I liked it. The excitement. The adrenaline. Never knowing what’s going to happen. I mean you could walk in a house and it would blow up. Or you could go in and get fired at. I’m an adrenaline junkie and I like that. I want to get out there and hump stuff on my back. That’s what’s I was doing. I was doing what I wanted. I did something with my life instead of sitting around doing nothing.

Yeah they (Iraqis) were scared. You have like nine Americans busting into your house just screaming pointing weapons. Yeah they were scared. We would go in when they were sleeping and we would just bust in and wake them up so they didn’t have time to get their stuff.

Pfc. Randall Clunen

I have no political feelings. I’m just a soldier out there. You know, we’re trying to help them live like us so they can be free and not be scared to do anything. Trying to set them free. That’s how we looked at it. Sometimes we hated being over there because they just didn’t respect what we were doing. We were trying to help them and they didn’t want us there at all.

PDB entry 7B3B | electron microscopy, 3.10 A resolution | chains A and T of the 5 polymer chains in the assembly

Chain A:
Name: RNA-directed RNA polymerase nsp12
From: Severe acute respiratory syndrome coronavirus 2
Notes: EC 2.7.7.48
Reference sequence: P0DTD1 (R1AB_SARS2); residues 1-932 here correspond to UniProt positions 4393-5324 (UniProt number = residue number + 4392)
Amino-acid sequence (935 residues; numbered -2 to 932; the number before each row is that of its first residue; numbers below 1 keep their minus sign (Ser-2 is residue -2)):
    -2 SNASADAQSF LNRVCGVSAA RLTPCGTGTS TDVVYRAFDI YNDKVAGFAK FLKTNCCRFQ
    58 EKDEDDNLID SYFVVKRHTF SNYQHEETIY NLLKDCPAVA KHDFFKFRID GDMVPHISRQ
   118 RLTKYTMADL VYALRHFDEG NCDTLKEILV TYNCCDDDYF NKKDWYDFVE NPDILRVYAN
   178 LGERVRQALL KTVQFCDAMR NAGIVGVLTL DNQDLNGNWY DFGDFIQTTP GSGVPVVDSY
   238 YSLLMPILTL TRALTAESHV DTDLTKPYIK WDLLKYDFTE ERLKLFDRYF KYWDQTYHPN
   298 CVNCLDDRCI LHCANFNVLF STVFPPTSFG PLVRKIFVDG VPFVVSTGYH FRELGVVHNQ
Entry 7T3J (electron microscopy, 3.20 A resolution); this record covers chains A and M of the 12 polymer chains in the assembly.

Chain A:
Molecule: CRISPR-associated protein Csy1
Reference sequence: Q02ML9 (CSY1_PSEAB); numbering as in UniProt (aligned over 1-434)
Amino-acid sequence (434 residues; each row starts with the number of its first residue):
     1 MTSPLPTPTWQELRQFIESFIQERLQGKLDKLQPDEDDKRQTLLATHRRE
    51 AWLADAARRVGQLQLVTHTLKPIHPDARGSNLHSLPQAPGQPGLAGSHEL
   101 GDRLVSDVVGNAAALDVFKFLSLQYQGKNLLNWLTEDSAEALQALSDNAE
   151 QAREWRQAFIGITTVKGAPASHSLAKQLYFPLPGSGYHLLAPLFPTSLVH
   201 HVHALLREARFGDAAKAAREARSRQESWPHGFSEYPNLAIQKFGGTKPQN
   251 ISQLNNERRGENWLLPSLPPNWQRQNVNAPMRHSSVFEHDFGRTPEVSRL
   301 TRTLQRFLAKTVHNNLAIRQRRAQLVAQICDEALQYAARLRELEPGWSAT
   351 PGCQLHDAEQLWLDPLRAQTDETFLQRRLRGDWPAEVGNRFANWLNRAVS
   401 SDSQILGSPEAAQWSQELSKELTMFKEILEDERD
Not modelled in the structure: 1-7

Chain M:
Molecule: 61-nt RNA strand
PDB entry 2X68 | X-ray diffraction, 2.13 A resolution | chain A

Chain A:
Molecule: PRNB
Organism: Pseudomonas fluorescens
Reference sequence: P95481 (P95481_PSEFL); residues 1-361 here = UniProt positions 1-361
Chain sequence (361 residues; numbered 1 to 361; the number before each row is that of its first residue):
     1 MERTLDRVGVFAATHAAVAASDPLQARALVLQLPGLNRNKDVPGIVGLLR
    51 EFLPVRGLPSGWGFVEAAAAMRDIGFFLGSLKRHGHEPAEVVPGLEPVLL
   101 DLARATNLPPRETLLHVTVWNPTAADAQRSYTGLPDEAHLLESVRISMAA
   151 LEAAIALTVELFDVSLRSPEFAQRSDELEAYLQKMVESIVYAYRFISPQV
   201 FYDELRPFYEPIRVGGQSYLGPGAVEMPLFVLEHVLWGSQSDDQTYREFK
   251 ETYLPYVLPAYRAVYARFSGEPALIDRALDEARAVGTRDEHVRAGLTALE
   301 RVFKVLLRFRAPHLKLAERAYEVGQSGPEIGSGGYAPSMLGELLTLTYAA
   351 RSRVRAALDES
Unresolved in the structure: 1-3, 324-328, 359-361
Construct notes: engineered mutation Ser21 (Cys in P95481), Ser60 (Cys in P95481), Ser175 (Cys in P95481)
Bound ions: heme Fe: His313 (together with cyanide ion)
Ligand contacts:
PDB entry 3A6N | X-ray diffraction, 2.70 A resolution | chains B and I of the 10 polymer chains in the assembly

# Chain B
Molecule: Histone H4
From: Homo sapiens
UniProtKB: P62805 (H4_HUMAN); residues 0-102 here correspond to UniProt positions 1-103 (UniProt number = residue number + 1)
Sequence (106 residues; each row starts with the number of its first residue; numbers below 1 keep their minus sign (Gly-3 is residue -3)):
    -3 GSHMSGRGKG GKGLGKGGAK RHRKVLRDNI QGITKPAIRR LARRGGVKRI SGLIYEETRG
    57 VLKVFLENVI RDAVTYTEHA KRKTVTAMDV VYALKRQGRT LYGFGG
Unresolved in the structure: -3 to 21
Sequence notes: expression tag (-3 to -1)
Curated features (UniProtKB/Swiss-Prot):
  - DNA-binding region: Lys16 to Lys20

It was a car bomb. A suicide bomber. He came just ripping through the gate and he exploded the car and himself. I got hit. My nose was sitting over here, like on the left side of my face and I couldn’t breathe so they had to cut a trachea in. I was bleeding extremely bad. They kept me in a room by myself because I was just like really bad looking. I had tubes running all through me.